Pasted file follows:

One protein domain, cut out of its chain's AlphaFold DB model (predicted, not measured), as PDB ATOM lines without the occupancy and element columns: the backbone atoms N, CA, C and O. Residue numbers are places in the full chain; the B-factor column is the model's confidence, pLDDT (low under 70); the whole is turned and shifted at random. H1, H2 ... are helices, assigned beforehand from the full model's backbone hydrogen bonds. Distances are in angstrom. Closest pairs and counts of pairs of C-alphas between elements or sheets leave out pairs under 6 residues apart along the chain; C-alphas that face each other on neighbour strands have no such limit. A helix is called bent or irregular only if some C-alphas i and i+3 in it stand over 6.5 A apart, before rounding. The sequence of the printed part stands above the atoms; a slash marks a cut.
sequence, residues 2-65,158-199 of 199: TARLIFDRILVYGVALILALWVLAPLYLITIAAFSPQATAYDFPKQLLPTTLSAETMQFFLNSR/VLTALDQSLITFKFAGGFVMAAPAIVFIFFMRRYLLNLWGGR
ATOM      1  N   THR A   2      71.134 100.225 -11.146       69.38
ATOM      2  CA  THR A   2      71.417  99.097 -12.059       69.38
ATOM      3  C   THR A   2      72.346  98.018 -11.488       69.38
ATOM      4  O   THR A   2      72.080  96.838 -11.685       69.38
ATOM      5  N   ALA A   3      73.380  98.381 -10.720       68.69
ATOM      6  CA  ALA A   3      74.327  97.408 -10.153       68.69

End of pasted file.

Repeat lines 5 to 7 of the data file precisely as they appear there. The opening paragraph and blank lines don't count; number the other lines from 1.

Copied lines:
ATOM      4  O   THR A   2      72.080  96.838 -11.685       69.38
ATOM      5  N   ALA A   3      73.380  98.381 -10.720       68.69
ATOM      6  CA  ALA A   3      74.327  97.408 -10.153       68.69